Concomitant use of methadone and benzodiazepines or other CNS depressants increases the risk of adverse reactions including overdose and death. Medication-assisted treatment of opioid use disorder, however, should not be categorically denied to patients taking these drugs. Prohibiting or creating barriers to treatment can pose an even greater risk of morbidity and mortality due to the opioid use disorder alone.
As a routine part of orientation to methadone treatment, educate patients about the risks of concomitant use of benzodiazepines, sedatives, opioid analgesics, or alcohol.
Develop strategies to manage use of prescribed or illicit benzodiazepines or other CNS depressants at admission to methadone treatment, or if it emerges as a concern during treatment. Adjustments to induction procedures and additional monitoring may be required. There is no evidence to support dose limitations or arbitrary caps of methadone as a strategy to address benzodiazepine use in methadone-treated patients. However, if a patient is sedated at the time of methadone dosing, ensure that a medically-trained healthcare provider evaluates the cause of sedation and delays or omits the methadone dose if appropriate.
Cessation of benzodiazepines or other CNS depressants is preferred in most cases of concomitant use. In some cases monitoring in a higher level of care for taper may be appropriate. In others, gradually tapering a patient off a prescribed benzodiazepine or other CNS depressant or decreasing to the lowest effective dose may be appropriate.
For patients in methadone treatment, benzodiazepines are not the treatment of choice for anxiety or insomnia. Before co-prescribing benzodiazepines, ensure that patients are appropriately diagnosed and consider alternative medications and non-pharmacologic treatments to address anxiety or insomnia. Ensure that other healthcare providers prescribing benzodiazepines or other CNS depressants are aware of the patient’s methadone treatment and coordinate care to minimize the risks associated with concomitant use.
If concomitant use is warranted, strongly consider prescribing naloxone for the emergency treatment of opioid overdose, as is recommended for all patients in methadone treatment for opioid use disorder [see Warnings and Precautions (5.1)].
In addition, take measures to confirm that patients are taking the medications prescribed and not diverting or supplementing with illicit drugs. Toxicology screening should test for prescribed and illicit benzodiazepines [see Drug Interactions (7)].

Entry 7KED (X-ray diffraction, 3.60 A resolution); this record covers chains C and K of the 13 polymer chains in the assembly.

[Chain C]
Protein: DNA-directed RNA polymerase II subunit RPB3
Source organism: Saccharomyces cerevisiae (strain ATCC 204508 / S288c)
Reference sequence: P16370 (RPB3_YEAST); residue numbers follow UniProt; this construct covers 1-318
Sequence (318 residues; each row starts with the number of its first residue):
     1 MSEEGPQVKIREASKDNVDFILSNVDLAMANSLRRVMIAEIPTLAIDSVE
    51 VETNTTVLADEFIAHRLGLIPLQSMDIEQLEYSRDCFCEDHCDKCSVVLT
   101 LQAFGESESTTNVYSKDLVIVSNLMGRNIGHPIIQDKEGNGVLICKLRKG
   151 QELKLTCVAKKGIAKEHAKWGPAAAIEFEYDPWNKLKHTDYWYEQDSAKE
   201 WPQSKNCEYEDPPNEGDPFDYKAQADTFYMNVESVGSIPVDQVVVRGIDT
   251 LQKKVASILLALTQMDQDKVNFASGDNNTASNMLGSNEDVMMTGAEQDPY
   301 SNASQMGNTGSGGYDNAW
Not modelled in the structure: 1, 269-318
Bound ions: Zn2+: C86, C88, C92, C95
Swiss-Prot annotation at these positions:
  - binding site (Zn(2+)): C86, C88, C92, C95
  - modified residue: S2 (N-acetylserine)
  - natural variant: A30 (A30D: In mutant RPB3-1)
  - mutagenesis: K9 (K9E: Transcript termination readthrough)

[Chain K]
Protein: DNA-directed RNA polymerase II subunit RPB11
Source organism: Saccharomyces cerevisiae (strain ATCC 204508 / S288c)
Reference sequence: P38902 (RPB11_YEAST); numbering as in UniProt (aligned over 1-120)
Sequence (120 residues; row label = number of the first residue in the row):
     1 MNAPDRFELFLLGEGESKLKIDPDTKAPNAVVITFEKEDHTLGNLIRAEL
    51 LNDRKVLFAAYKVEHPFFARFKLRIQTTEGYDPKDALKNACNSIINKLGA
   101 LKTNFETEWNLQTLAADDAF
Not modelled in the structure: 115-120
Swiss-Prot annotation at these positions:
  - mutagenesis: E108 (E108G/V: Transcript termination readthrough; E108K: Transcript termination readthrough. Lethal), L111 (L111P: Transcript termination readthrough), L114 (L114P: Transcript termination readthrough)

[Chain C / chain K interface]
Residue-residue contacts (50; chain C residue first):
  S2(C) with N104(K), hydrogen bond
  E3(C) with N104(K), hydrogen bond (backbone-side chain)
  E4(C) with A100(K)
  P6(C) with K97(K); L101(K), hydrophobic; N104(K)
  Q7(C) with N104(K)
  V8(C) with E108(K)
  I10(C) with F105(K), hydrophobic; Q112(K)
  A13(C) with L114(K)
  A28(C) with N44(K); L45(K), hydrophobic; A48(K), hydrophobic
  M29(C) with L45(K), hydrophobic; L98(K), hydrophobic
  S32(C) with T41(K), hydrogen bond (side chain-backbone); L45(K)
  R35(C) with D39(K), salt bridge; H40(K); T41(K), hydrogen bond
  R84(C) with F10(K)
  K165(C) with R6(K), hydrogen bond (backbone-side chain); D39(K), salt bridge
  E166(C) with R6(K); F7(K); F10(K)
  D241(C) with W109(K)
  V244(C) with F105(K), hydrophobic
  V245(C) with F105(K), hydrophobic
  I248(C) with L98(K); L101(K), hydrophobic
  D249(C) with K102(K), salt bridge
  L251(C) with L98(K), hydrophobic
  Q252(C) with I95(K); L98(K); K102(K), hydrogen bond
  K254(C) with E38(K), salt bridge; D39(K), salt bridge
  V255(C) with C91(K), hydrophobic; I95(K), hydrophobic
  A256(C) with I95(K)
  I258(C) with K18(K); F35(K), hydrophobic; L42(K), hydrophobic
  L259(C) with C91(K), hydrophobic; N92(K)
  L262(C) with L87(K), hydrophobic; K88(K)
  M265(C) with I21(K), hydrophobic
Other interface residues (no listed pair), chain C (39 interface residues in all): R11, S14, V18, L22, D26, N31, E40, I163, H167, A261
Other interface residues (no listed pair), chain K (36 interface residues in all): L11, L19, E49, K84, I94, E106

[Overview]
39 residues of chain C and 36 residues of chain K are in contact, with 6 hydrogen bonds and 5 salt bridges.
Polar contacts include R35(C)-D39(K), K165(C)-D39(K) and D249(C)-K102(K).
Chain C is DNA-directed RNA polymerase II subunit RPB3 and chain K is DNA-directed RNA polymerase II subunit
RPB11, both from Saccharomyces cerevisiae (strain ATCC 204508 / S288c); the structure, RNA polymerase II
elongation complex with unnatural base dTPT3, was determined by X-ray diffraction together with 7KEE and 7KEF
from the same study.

Cases of QT interval prolongation and serious arrhythmia (torsades de pointes) have been observed during treatment with methadone. These cases appear to be more commonly associated with, but not limited to, higher dose treatment (> 200 mg/day). Most cases involve patients being treated for pain with large, multiple daily doses of methadone, although cases have been reported in patients receiving doses commonly used for maintenance treatment of opioid addiction. In most patients on the lower doses typically used for maintenance, concomitant medications and/or clinical conditions such as hypokalemia were noted as contributing factors. However, the evidence strongly suggests that methadone possesses the potential for adverse cardiac conduction effects in some patients. The effects of methadone on the QT interval have been confirmed in in vivo laboratory studies, and methadone has been shown to inhibit cardiac potassium channels in in vitro studies.
Closely monitor patients with risk factors for development of prolonged QT interval (e.g., cardiac hypertrophy, concomitant diuretic use, hypokalemia, hypomagnesemia), a history of cardiac conduction abnormalities, and those taking medications affecting cardiac conduction. QT prolongation has also been reported in patients with no prior cardiac history who have received high doses of methadone.
Evaluate patients developing QT prolongation while on Methadone Hydrochloride treatment for the presence of modifiable risk factors, such as concomitant medications with cardiac effects, drugs which might cause electrolyte abnormalities, and drugs which might act as inhibitors of methadone metabolism.
Only initiate therapy with Methadone Hydrochloride in patients for whom the anticipated benefit outweighs the risk of QT prolongation and development of dysrhythmias that have been reported with high doses of methadone. The use of methadone in patients already known to have a prolonged QT interval has not been systematically studied.